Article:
Wireless ISP Starry is filing for bankruptcy

Wireless ISP Starry is filing for bankruptcy
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Starry, an ISP that launched in 2016 with a focus on delivering home internet with wireless antennas instead of cables, has declared bankruptcy. In a press release, the company says that it intends to quickly restructure and that it’ll continue providing internet service in its “five core operating markets.” Those are Boston, New York City, Los Angeles, Denver, and Washington, DC.

The ISP has clearly been struggling over the past few months. In October 2022, it announced that it was laying off around 500 people, which amounted to about half of its staff. A few months later, Starry announced it was leaving Columbus, Ohio, in a bid to focus more on its five “core” markets. All the while, it was burning millions of dollars in cash, and its stock was dropping after a special purpose acquisition company-backed IPO in March — it started at around $10 a share but is now worth $0.012, down from last week when it was approximately $0.02 per share.

The company also defaulted on its Rural Digital Opportunity Fund bids after it won awards from the FCC to work on providing internet to underserved areas in the US. Had it completed the work, it stood to receive almost $269 million, according to Light Reading.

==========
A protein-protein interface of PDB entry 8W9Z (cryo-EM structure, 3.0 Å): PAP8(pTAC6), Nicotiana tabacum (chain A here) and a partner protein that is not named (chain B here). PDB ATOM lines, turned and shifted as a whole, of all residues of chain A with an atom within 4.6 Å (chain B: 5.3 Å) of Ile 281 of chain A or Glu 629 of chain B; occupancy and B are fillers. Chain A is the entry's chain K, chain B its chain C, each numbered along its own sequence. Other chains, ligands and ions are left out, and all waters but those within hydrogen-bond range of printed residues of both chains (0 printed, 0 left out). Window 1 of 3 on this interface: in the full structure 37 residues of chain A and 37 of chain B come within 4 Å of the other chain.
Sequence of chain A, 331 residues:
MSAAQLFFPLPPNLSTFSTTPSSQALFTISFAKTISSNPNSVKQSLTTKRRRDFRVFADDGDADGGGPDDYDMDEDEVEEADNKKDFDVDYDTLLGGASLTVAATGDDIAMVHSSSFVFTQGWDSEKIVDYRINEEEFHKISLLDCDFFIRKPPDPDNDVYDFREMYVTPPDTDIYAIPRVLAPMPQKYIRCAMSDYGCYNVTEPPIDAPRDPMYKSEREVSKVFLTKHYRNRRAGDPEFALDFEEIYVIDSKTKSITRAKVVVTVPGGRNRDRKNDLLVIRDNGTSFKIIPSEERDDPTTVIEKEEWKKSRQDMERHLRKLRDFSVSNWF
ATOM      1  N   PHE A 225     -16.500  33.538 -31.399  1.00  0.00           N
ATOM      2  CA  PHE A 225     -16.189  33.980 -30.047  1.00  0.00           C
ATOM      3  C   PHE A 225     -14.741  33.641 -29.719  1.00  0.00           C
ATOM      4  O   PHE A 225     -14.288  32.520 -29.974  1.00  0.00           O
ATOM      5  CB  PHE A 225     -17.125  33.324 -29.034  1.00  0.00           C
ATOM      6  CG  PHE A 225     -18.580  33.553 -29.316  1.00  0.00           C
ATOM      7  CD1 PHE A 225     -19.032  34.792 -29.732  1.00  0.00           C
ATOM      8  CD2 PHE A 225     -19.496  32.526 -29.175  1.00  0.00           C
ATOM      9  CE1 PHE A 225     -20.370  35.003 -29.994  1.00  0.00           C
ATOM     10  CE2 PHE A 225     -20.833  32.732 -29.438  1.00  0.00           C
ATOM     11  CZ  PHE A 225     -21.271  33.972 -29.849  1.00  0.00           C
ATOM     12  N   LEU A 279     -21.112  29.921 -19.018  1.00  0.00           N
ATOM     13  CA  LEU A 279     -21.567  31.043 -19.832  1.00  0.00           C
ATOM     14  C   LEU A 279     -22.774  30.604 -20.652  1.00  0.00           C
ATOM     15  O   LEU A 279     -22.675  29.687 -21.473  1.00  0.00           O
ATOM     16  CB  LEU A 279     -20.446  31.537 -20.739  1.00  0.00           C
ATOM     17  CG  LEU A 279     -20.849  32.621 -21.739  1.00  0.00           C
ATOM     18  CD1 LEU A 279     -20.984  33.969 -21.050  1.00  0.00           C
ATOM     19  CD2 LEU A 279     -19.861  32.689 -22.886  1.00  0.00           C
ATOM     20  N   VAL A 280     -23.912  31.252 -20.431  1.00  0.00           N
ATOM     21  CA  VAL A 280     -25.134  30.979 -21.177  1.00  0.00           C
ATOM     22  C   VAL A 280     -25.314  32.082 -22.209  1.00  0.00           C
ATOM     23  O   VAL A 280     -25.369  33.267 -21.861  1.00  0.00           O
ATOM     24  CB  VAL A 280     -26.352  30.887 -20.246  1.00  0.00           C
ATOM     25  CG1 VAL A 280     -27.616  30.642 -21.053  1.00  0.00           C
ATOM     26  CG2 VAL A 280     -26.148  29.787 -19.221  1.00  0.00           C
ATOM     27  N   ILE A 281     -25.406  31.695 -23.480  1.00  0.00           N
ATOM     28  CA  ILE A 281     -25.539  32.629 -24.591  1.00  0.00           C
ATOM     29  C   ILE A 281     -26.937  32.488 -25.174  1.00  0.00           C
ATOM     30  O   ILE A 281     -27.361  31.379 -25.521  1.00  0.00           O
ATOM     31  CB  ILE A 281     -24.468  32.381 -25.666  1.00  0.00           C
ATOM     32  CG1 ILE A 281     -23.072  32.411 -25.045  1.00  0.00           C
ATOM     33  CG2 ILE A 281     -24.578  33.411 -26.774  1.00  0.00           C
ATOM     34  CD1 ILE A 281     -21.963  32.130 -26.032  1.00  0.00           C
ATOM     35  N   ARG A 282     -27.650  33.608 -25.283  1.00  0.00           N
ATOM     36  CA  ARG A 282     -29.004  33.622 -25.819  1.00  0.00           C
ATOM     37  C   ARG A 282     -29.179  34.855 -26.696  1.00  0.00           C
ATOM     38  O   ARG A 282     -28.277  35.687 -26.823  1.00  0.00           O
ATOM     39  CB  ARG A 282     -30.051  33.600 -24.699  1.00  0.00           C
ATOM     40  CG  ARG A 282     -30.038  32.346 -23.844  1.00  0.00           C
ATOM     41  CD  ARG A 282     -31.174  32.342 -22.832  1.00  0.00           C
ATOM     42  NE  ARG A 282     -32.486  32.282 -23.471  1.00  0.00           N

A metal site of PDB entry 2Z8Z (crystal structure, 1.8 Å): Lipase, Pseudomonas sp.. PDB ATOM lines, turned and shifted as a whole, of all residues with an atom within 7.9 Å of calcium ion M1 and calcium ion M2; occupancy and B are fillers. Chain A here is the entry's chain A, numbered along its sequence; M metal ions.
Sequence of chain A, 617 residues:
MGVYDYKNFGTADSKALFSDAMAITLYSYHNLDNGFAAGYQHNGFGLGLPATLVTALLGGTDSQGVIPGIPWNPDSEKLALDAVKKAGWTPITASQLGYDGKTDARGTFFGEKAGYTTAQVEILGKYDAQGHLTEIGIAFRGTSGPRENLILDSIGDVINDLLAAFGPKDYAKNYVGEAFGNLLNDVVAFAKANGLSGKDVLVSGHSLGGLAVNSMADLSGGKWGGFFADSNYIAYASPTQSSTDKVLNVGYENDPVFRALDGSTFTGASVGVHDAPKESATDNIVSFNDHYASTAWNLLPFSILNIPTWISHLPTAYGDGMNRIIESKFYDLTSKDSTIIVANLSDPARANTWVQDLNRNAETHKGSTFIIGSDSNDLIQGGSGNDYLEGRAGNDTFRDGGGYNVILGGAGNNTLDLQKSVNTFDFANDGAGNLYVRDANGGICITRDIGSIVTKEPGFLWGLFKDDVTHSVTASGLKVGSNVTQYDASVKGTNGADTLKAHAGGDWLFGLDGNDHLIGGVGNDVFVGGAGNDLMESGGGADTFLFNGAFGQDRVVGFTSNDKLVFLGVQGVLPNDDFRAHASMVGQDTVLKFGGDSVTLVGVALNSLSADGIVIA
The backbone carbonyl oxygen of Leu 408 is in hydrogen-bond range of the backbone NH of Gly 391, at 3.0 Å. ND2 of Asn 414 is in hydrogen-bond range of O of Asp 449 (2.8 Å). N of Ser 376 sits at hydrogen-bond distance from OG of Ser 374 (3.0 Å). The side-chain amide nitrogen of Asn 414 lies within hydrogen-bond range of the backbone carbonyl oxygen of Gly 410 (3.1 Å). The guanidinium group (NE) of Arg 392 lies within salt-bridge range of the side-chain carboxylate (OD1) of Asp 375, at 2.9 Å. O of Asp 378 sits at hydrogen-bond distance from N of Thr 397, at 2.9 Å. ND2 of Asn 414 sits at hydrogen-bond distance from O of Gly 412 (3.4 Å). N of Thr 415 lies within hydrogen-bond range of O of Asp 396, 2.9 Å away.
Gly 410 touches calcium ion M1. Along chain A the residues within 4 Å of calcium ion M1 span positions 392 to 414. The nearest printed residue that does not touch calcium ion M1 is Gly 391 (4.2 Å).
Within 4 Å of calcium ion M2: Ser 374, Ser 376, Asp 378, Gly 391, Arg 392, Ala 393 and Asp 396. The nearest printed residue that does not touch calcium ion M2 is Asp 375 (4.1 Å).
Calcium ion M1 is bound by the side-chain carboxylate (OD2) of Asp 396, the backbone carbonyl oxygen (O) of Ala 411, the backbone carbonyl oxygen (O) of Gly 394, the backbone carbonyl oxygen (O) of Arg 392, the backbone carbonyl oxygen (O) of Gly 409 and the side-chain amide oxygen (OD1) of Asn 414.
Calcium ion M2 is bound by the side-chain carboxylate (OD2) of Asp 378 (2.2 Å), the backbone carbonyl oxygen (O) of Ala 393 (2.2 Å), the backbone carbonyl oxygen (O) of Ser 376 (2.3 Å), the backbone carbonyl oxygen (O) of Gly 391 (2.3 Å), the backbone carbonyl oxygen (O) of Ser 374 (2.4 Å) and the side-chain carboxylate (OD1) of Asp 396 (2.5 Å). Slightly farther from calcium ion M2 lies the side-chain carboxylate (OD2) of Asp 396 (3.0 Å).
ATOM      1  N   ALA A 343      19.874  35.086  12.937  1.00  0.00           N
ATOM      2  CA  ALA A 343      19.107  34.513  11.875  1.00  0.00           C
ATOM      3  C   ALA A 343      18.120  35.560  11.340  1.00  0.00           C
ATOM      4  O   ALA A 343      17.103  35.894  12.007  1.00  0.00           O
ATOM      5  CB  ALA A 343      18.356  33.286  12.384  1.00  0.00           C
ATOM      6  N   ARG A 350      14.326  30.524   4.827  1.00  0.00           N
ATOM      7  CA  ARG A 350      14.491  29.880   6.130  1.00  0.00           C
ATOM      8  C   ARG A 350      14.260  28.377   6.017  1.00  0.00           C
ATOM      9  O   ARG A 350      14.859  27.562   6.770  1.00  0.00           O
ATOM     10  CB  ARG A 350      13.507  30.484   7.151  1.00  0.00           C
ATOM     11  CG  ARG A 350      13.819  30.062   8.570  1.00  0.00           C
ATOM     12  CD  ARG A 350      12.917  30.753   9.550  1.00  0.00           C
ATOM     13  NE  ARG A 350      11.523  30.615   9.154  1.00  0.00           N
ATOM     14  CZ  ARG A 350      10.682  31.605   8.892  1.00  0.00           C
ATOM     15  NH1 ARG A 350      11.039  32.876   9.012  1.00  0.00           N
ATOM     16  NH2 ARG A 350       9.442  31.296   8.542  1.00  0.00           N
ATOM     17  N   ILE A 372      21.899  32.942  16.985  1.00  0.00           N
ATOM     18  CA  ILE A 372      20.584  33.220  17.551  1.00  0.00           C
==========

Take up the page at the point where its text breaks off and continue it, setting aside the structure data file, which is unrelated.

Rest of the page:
Starry has asked the United States Bankruptcy Court for the District of Delaware to approve a plan that would give it $43 million in funding from lenders, which it says would provide “the necessary liquidity to continue its normal business operations and meet its post-filing obligations to its employees, customers and vendors.”

“With the support of our lenders, we feel confident in our ability to successfully exit this process as a stronger company, well-positioned to continue” providing internet to customers, said Starry CEO Chet Kanojia in the company’s press release.

Unlike ISPs that use telephone or cable lines for data transmission, Starry uses large antennas to beam internet to smaller antennas throughout a city, which then connect to more traditional wireless routers. Cellular carriers like Verizon and T-Mobile have provided a similar home internet service in recent years using 5G and have attracted hundreds of thousands or even millions of users to their fixed wireless plans.


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